Essay on Public Participation with Police in Crime Detection in India!
It is well known that crime detection is the first stage of criminal adjudication. Although crime detection and investigation are primarily the functions of police but it is rather difficult for the policemen to perform these duties efficiently without public co-operation. Therefore, the desirability for public participation in crime detection hardly needs to be emphasised. Public participation is possible in either of the following ways—
1. Certain provisions of the Code of Criminal Procedure empower a private individual to arrest a person who in his presence commits a non-bailable and cognizable offence, and to hand over such arrested person to police without unnecessary delay.
2. The law enjoins a duty upon every person to assist a Magistrate or police officer in preventing the escape of a person whom they want to arrest or to help in preventing breach of peace.
3. People are required to inform the nearest Magistrate or police officer about the commission of an offence or about intention of a person to commit certain offence.
4. Every officer employed in connection with the affairs of a village or residing in a village is under a duty to report certain offences or matters relating to maintenance of peace and order and safety of person or property.
The lack of public co-operation in police work makes it difficult for the policemen to discharge their functions efficiently. It is common experience that law-abiding citizens have greater fear for police than actual offenders. The reason being that the offenders take it as a routine way of life to come into contact with police and deal with them expediently.
Knowing it well that the police are equally harassed and fed up with them, the criminals even do not hesitate to use threats violence, trickery or undue influence to secure their escape from police custody. The normal citizens, on the other hand, avoid contact with police and prefer to keep away from law courts even at the cost of slight suffering or loss of legitimate claims rather than reporting the matter to the police for action.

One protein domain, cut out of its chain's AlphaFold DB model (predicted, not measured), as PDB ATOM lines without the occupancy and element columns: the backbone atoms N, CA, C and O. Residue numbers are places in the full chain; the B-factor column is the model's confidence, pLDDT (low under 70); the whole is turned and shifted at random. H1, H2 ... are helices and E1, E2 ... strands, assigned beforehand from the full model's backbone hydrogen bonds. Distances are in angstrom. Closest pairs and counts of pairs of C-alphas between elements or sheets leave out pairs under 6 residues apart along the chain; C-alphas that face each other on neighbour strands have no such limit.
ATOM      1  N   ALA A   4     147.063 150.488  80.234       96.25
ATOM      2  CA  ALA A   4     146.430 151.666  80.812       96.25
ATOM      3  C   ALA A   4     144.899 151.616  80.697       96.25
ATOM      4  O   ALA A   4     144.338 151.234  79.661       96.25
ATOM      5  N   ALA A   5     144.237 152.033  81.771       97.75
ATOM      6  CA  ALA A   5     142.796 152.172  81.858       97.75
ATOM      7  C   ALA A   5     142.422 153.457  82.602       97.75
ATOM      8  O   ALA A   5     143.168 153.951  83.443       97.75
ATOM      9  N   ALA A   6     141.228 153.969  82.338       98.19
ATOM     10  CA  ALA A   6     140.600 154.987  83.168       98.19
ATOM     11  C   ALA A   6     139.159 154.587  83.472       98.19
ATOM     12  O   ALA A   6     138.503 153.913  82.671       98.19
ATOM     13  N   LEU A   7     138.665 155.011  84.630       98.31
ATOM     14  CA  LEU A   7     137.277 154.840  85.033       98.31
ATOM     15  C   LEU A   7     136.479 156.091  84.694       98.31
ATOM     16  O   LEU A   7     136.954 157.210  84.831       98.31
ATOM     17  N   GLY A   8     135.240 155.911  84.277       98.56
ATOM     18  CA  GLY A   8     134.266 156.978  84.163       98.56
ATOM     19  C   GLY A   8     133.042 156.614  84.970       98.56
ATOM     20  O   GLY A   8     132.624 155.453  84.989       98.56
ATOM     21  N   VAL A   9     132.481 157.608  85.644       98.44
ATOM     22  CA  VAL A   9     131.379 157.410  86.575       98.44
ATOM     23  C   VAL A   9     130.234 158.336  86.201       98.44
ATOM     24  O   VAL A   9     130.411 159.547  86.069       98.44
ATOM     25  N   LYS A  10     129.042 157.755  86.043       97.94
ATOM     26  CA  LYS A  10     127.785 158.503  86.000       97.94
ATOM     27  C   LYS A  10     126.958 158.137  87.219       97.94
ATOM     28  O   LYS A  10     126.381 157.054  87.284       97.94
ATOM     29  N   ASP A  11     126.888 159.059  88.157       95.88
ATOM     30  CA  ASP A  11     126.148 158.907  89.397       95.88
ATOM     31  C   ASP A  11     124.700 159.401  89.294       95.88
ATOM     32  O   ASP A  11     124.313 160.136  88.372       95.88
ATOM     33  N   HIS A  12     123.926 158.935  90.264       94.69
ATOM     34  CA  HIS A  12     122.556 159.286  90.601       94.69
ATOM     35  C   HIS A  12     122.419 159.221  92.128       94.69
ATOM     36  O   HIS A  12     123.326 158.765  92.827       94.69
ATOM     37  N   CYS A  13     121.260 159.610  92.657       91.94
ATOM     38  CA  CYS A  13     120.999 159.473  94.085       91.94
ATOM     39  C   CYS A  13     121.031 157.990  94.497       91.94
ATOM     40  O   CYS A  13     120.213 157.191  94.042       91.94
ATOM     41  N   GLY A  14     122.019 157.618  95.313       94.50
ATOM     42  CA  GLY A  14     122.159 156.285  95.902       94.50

The real problem therefore, is to develop a closer liaison between the police and the public by inspiring people to think that police is not their enemy but a friend to help them in distress. It is gratifying to note that this aspect of police-public relationship is being emphasised through intensive propaganda and open discussions between the members of the police and the public. The co-operation of public in crime prevention is also possible by organising radio talks, lectures and giving intensive publicity to this campaign through the medium of press and platform.
The National Police Commission has pointed out that the internal discipline and morale of police is considerably weakened because of the political interference. The ‘Police’ as a governmental organisation has to serve two masters—one political head and the other departmental head. Politicians often consider police as their tool to meet their selfish ends and therefore, oblige police personnel by rewarding them in various ways.
The subordinates on their part sense the game and adopt an equally ambivalent strategy. The superior—subordinate relationship in police organisation is guided by the principle, “lick the above and kick the below”. Such mentality is the characteristic of authoritarian superiors and their dominance over subordinates.
Prior to Indian Independence the police was entitled to use coercive power against anti-social elements and political activists. However, after independence, the political leaders in power became the bosses who expect the police administrator to consider even their political opponents as the target groups for vengeance.
The police officers who are trained to obey the orders, have a dilemma; whether to obey wrong orders, and whom to consider their real boss, because those who are in power quite often change their place. The relationship of the policemen with the politician in the present political scenario has resulted into criminalisation of politics which has complicated the matter further and this is a major setback which hinders a healthy public-police relationship.
In a democratic set up the role of police is to protect individual liberties and civil rights. They are to be charged with the preservation of public order and tranquility including crime prevention and detection, and promotion of public health, safety and morals.
But unfortunately the public image of police is not very bright. Writing about unpopularity of police, Leon Ameline has observed that there is no human institution which inspires so much distrust and enmity as the police. Their unpopularity makes people shun them.